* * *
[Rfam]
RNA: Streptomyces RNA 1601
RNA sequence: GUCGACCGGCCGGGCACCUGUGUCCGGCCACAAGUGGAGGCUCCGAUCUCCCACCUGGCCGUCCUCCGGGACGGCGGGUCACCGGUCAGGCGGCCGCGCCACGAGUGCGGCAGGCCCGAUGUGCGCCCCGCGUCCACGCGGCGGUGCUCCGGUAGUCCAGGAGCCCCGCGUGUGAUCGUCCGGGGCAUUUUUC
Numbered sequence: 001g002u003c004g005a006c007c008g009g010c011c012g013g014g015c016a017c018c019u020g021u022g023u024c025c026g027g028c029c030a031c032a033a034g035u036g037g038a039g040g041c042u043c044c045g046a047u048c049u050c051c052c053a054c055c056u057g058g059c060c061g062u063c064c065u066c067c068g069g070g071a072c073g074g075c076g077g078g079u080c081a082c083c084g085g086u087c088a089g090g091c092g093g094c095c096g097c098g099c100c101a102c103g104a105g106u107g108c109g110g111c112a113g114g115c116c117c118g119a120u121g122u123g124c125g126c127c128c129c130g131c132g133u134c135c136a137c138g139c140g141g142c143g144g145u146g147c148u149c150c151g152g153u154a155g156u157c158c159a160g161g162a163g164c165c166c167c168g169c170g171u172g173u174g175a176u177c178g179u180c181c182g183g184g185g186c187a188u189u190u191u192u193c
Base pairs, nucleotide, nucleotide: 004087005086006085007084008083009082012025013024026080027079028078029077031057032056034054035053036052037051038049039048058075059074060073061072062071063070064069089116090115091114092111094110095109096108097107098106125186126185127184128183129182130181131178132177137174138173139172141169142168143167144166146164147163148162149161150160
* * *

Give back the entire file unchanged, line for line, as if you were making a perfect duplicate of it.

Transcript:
[Rfam]
RNA: Streptomyces RNA 1601
RNA sequence: GUCGACCGGCCGGGCACCUGUGUCCGGCCACAAGUGGAGGCUCCGAUCUCCCACCUGGCCGUCCUCCGGGACGGCGGGUCACCGGUCAGGCGGCCGCGCCACGAGUGCGGCAGGCCCGAUGUGCGCCCCGCGUCCACGCGGCGGUGCUCCGGUAGUCCAGGAGCCCCGCGUGUGAUCGUCCGGGGCAUUUUUC
Numbered sequence: 001g002u003c004g005a006c007c008g009g010c011c012g013g014g015c016a017c018c019u020g021u022g023u024c025c026g027g028c029c030a031c032a033a034g035u036g037g038a039g040g041c042u043c044c045g046a047u048c049u050c051c052c053a054c055c056u057g058g059c060c061g062u063c064c065u066c067c068g069g070g071a072c073g074g075c076g077g078g079u080c081a082c083c084g085g086u087c088a089g090g091c092g093g094c095c096g097c098g099c100c101a102c103g104a105g106u107g108c109g110g111c112a113g114g115c116c117c118g119a120u121g122u123g124c125g126c127c128c129c130g131c132g133u134c135c136a137c138g139c140g141g142c143g144g145u146g147c148u149c150c151g152g153u154a155g156u157c158c159a160g161g162a163g164c165c166c167c168g169c170g171u172g173u174g175a176u177c178g179u180c181c182g183g184g185g186c187a188u189u190u191u192u193c
Base pairs, nucleotide, nucleotide: 004087005086006085007084008083009082012025013024026080027079028078029077031057032056034054035053036052037051038049039048058075059074060073061072062071063070064069089116090115091114092111094110095109096108097107098106125186126185127184128183129182130181131178132177137174138173139172141169142168143167144166146164147163148162149161150160